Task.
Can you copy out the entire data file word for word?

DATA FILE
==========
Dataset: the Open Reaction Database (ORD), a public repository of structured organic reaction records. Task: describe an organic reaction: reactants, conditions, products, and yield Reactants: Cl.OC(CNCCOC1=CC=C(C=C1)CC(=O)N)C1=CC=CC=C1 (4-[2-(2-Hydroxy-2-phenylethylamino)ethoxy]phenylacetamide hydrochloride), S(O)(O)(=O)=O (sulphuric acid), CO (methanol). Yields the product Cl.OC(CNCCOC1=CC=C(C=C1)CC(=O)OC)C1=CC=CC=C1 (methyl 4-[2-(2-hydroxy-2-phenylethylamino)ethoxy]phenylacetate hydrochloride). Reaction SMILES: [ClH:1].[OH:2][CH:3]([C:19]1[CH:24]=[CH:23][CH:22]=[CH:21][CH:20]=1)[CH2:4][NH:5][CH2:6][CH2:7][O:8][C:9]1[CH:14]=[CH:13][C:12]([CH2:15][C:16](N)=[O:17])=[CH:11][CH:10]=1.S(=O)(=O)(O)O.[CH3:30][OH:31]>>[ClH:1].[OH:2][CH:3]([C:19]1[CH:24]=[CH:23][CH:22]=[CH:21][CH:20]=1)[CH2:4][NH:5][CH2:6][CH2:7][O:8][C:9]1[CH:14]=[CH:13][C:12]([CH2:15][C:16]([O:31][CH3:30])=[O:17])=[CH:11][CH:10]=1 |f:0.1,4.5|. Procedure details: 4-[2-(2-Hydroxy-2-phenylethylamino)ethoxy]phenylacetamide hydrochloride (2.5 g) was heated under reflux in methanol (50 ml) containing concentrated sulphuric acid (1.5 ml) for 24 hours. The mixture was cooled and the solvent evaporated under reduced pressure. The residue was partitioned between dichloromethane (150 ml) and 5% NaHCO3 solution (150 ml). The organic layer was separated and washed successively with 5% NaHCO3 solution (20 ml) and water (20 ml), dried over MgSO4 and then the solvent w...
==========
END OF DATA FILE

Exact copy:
Dataset: the Open Reaction Database (ORD), a public repository of structured organic reaction records. Task: describe an organic reaction: reactants, conditions, products, and yield Reactants: Cl.OC(CNCCOC1=CC=C(C=C1)CC(=O)N)C1=CC=CC=C1 (4-[2-(2-Hydroxy-2-phenylethylamino)ethoxy]phenylacetamide hydrochloride), S(O)(O)(=O)=O (sulphuric acid), CO (methanol). Yields the product Cl.OC(CNCCOC1=CC=C(C=C1)CC(=O)OC)C1=CC=CC=C1 (methyl 4-[2-(2-hydroxy-2-phenylethylamino)ethoxy]phenylacetate hydrochloride). Reaction SMILES: [ClH:1].[OH:2][CH:3]([C:19]1[CH:24]=[CH:23][CH:22]=[CH:21][CH:20]=1)[CH2:4][NH:5][CH2:6][CH2:7][O:8][C:9]1[CH:14]=[CH:13][C:12]([CH2:15][C:16](N)=[O:17])=[CH:11][CH:10]=1.S(=O)(=O)(O)O.[CH3:30][OH:31]>>[ClH:1].[OH:2][CH:3]([C:19]1[CH:24]=[CH:23][CH:22]=[CH:21][CH:20]=1)[CH2:4][NH:5][CH2:6][CH2:7][O:8][C:9]1[CH:14]=[CH:13][C:12]([CH2:15][C:16]([O:31][CH3:30])=[O:17])=[CH:11][CH:10]=1 |f:0.1,4.5|. Procedure details: 4-[2-(2-Hydroxy-2-phenylethylamino)ethoxy]phenylacetamide hydrochloride (2.5 g) was heated under reflux in methanol (50 ml) containing concentrated sulphuric acid (1.5 ml) for 24 hours. The mixture was cooled and the solvent evaporated under reduced pressure. The residue was partitioned between dichloromethane (150 ml) and 5% NaHCO3 solution (150 ml). The organic layer was separated and washed successively with 5% NaHCO3 solution (20 ml) and water (20 ml), dried over MgSO4 and then the solvent w...